3 Uplifting Examples of Equity in Education - ParentPowered®
Read our recent blog post to discover uplifting examples of equity in education.

by ParentPowered contributing author Curran Mahowald, M.A. Cognitive Science in Education

Like so many other educators, I became a teacher so I could help all students learn and thrive. Equity is the idea that any student, no matter their background, can reach their potential through high-quality public education— it is essential to achieve this goal. And I was motivated to promote equity in education systems by creating equity in the classroom.

I was so motivated, in fact, that I moved from a sunny suburb in my home state of California to the unfamiliar state of Indiana, where an urban public charter high school needed a French and English teacher.

I may have been naive about midwestern living (hello, seasons!), but I wasn’t naive about the barriers to education equity faced by students of color, students from low-income families, and others in high-poverty schools. Research reveals that a significant gap in academic achievement exists between student groups across learning environments. For example, according to data analysis from the Educational Opportunity Project at Stanford University, the difference in standardized test scores between black and white students amounts to about two years’ worth of learning.

As I strove to create an equitable learning environment that would help all students succeed, I myself learned a lot about educational equity.

To truly promote equity in schools means using research-based best practices and support systems that benefit diverse learners. Equity in the classroom also requires providing extra resources to help students with differing levels of language skills and disabilities.

A black father sits with his toddler son as they explore a wooded park.

Efforts to create equitable educational opportunities are necessarily tailored to their context and thus take many forms to meet the needs of different students. But the unifying principle of promoting equity for students is simple: “Every student has access to the educational resources and rigor they need at the right moment in their education across race, gender, ethnicity, language, disability, sexual orientation, family background and/ or family income” (Council of Chief State School Officers / The Aspen Institute).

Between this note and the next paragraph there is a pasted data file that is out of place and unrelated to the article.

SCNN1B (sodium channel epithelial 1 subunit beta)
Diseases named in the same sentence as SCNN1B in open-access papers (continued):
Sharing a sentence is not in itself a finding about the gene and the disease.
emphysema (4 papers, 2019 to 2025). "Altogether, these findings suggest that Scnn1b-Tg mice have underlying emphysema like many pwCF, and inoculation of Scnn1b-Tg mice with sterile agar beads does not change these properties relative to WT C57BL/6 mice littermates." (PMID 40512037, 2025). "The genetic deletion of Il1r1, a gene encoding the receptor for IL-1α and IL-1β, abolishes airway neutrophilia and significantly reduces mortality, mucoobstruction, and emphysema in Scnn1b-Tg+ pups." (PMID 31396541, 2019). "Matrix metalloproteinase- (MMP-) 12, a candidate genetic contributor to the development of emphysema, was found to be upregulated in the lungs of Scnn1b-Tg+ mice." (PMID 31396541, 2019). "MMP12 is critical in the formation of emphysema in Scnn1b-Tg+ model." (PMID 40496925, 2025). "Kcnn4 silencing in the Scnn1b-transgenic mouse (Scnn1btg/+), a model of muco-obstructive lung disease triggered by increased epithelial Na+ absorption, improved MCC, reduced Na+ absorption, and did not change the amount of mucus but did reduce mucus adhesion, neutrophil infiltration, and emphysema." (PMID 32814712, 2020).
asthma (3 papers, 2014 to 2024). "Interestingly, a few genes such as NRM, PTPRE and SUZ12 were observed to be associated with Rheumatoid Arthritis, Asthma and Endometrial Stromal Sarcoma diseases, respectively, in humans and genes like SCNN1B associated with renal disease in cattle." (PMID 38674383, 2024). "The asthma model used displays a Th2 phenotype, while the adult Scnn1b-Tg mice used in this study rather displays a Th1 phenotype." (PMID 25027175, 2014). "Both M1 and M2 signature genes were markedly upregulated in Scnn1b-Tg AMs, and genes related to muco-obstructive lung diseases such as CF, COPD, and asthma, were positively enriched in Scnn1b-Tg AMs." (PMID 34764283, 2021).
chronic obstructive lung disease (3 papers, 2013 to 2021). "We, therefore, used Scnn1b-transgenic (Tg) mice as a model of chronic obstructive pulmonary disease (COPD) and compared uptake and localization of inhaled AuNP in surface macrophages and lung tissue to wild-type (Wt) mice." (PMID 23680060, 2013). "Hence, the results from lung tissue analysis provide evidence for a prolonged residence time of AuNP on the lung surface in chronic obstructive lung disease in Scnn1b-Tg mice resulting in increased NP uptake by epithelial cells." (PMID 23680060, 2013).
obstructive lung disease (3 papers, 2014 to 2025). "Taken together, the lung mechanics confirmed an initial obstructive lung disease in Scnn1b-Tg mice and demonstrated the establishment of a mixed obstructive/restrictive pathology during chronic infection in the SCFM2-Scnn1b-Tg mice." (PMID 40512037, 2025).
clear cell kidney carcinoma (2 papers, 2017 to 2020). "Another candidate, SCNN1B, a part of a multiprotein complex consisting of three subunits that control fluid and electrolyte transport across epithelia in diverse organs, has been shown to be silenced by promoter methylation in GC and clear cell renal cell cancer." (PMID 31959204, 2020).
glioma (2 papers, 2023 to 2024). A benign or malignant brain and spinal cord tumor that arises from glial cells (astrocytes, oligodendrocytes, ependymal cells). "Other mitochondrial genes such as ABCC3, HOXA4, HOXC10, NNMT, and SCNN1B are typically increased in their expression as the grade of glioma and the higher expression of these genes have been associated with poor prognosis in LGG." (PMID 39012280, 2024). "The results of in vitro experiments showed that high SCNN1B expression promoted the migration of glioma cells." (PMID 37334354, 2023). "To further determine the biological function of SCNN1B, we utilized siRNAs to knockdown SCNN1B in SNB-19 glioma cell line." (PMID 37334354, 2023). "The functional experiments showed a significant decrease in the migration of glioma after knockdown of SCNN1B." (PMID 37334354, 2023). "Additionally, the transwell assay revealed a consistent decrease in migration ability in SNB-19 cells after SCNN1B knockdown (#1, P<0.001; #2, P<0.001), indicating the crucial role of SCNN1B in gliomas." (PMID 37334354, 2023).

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3 real-life ways that educators promote equity

Building an equitable classroom and education system can seem like a lofty ideal that is difficult to put into practice. Fortunately, we can look to the example of educators and education leaders to understand what it looks like to reduce equity gaps in public schools.

In a two-part series, we highlight examples of equity in education from the field, featuring leaders working to drive equitable outcomes in public schools starting with their local school system. Read on to hear from these educators directly and discover how they created an equitable classroom, stronger relationships with their students, integrating trauma-informed practices, and much more.

1. Early education for the whole child

Berol Dewdney, Pre-K teacher in Baltimore, Maryland (Interview with Teach for America)

Early childhood education significant impacts a child’s later academic success. Research consistently shows that children who attend high-quality early childhood education programs have better academic outcomes later in life, from stronger kindergarten readiness to higher rates of high school graduation and even college attendance.